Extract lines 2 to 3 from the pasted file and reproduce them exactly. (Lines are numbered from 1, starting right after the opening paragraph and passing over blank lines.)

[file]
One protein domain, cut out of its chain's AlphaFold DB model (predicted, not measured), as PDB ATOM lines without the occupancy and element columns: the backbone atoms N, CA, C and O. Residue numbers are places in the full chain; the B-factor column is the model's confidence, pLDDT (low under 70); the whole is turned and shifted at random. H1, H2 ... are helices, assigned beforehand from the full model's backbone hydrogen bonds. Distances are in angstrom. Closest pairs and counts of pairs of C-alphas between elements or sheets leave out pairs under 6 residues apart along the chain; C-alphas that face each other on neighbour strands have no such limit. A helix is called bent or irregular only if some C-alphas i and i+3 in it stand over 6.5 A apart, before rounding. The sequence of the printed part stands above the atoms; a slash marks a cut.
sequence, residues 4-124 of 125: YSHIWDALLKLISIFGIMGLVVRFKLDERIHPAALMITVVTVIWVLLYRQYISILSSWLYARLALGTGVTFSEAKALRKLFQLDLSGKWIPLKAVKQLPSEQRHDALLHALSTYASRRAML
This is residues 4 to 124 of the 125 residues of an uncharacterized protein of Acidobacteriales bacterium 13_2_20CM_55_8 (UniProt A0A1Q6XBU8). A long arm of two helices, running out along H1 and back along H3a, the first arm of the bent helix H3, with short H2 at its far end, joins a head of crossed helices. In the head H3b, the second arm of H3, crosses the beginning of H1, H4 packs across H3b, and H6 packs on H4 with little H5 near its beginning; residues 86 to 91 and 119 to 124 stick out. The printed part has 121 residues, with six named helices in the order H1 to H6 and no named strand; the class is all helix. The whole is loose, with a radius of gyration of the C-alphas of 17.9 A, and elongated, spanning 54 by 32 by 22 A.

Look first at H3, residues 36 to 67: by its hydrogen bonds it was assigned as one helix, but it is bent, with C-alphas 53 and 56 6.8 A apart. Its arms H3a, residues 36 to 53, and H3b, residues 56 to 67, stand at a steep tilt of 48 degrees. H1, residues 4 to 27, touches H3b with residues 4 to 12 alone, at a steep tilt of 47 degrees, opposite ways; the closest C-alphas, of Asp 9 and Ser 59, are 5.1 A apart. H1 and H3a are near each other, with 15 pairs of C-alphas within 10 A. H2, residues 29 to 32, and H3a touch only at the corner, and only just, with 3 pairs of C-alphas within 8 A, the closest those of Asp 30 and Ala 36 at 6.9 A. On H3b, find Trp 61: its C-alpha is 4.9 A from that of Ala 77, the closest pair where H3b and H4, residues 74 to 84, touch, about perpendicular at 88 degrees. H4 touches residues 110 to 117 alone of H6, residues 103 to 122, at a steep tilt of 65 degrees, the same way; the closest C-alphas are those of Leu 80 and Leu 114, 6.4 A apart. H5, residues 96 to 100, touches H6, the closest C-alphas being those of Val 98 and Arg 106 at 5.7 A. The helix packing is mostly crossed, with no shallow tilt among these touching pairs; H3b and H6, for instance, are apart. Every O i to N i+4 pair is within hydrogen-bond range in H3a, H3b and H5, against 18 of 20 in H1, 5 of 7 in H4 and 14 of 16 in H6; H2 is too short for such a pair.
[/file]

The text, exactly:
This is residues 4 to 124 of the 125 residues of an uncharacterized protein of Acidobacteriales bacterium 13_2_20CM_55_8 (UniProt A0A1Q6XBU8). A long arm of two helices, running out along H1 and back along H3a, the first arm of the bent helix H3, with short H2 at its far end, joins a head of crossed helices. In the head H3b, the second arm of H3, crosses the beginning of H1, H4 packs across H3b, and H6 packs on H4 with little H5 near its beginning; residues 86 to 91 and 119 to 124 stick out. The printed part has 121 residues, with six named helices in the order H1 to H6 and no named strand; the class is all helix. The whole is loose, with a radius of gyration of the C-alphas of 17.9 A, and elongated, spanning 54 by 32 by 22 A.

Look first at H3, residues 36 to 67: by its hydrogen bonds it was assigned as one helix, but it is bent, with C-alphas 53 and 56 6.8 A apart. Its arms H3a, residues 36 to 53, and H3b, residues 56 to 67, stand at a steep tilt of 48 degrees. H1, residues 4 to 27, touches H3b with residues 4 to 12 alone, at a steep tilt of 47 degrees, opposite ways; the closest C-alphas, of Asp 9 and Ser 59, are 5.1 A apart. H1 and H3a are near each other, with 15 pairs of C-alphas within 10 A. H2, residues 29 to 32, and H3a touch only at the corner, and only just, with 3 pairs of C-alphas within 8 A, the closest those of Asp 30 and Ala 36 at 6.9 A. On H3b, find Trp 61: its C-alpha is 4.9 A from that of Ala 77, the closest pair where H3b and H4, residues 74 to 84, touch, about perpendicular at 88 degrees. H4 touches residues 110 to 117 alone of H6, residues 103 to 122, at a steep tilt of 65 degrees, the same way; the closest C-alphas are those of Leu 80 and Leu 114, 6.4 A apart. H5, residues 96 to 100, touches H6, the closest C-alphas being those of Val 98 and Arg 106 at 5.7 A. The helix packing is mostly crossed, with no shallow tilt among these touching pairs; H3b and H6, for instance, are apart. Every O i to N i+4 pair is within hydrogen-bond range in H3a, H3b and H5, against 18 of 20 in H1, 5 of 7 in H4 and 14 of 16 in H6; H2 is too short for such a pair.